"Two words come to mind when I read this: dumb dichotomies. Dumb dichotomies exist everywhere. It's the way we think and live by default. We naturally think 'either/or' and rarely consider the 'and.' There are very smart individuals setting up in different camps: criminal justice solutions or treatment solutions, for example. I see dumb dichotomies causing division and forcing well-educated, motivated and passionate people to choose sides.
"I think the time for dumb dichotomies is over. There needs to be a collective, unified agreement to reset the default and be very intentional about seeking the best solutions for all involved. Life-giving solutions will be identified and implemented when all the stakeholders come together and recognize each other's strengths and then leverage those strengths for the greater good. My hope would be that collectively we seek the 'and.' "
Tiffani Schmitz, West Chester
'There is no help for addicts'
"The war on drugs does not work. Look how many people are in jail for nonviolent crimes. Try going to jail and see firsthand how there is no help for the addicts, only punishment. Creating a side war to combat a prescription issue is not going to solve any problems. The problem is heroin that's coming in from overseas, Afghanistan to be exact. We should focus on keeping it from entering our country in the first place."
Kylen Peck, recovering addict, Colerain Township
'We can't just focus on one strategy'
"We need a comprehensive approach - prevention, treatment, harm reduction, supply reduction. We can't just focus on one strategy. Yes, this is going to take a long time - just as it did with tobacco and drunk driving.
"We need to get a comprehensive communication plan formulated for each key strategy - core at the messaging needs to be reducing the stigma and misunderstanding about the disease, and embracing the effective strategies to address the problem across the continuum."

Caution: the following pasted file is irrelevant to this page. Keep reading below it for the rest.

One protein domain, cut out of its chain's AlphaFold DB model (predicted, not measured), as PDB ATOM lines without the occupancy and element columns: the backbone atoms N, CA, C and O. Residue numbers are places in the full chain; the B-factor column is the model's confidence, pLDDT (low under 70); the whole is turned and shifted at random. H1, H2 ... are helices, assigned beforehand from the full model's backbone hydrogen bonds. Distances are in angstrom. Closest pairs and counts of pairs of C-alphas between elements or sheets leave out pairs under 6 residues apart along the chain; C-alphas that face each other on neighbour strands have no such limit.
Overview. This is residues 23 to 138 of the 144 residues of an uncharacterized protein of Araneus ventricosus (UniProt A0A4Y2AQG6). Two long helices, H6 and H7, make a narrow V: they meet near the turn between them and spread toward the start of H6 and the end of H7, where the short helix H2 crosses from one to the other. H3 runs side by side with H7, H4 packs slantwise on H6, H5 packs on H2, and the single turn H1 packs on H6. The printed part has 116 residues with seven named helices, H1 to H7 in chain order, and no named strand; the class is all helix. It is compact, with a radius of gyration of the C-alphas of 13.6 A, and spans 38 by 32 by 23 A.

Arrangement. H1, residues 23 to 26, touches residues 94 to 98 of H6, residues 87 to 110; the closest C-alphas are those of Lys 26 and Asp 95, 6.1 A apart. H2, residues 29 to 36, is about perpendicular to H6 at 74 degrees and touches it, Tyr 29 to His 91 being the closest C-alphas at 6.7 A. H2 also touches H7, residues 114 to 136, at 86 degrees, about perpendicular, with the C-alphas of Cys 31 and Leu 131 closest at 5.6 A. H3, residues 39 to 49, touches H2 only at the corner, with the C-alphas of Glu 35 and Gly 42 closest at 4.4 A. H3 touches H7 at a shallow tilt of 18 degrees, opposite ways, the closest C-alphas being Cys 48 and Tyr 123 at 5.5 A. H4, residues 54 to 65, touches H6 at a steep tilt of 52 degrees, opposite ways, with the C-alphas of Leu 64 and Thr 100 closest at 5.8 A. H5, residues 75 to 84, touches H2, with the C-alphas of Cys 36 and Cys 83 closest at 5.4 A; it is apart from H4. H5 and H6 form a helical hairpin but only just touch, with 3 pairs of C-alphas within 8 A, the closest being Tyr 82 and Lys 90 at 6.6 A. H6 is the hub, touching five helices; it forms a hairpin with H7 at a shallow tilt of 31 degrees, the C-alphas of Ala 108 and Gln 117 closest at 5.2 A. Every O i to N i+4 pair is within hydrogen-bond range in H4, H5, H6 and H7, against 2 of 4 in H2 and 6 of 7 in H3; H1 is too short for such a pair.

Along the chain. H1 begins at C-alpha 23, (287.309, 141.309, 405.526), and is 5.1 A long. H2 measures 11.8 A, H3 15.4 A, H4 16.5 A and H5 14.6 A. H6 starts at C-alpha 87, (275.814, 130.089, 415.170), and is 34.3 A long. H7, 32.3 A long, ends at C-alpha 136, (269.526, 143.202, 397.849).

Mary F. Haag, president and CEO, PreventionFIRST!
Don't go after suboxone providers
"Having the Department of Justice enforce immigration and also going after 'dealers' of illicit opioids is important and will help quell at least part of the problem. I also believe that going after pill mills is valuable.
"My concern is the Draconian tactics that might be utilized against treatment providers using suboxone products, which has ayes and nays in the judicial system, but has been shown in studies to outperform Vivitrol (of which there are limited studies.)
"I am hopeful that physicians using suboxone products are not targets in all this.
"My other concern is how insurance companies cap or limit treatment, especially medication-assisted treatment and also residential treatment."
Dr. Marc Whitsett, medical director, The Ridge addiction recovery center
"He totally lost me from the point when he said, 'We must create a culture that is hostile to drug abuse.' If he thinks that is the right approach then he clearly hasn't been paying attention. I'm very disappointed!"
Traci Hayes, Burlington, Kentucky., mother of Tawni Pina, who overdosed and died on Feb. 14, 2013
'We need more than a database'
"I applaud the efforts to gather data in an effort to slow down the prescribing of these dangerous drugs but am very concerned it only treats one aspect of this problem.
"We all realize that those currently suffering from substance use disorder will need more than a database to stop the cycle and return to their families and loved ones."
Dan Dufresne, Parents Helping Parents, Anderson Township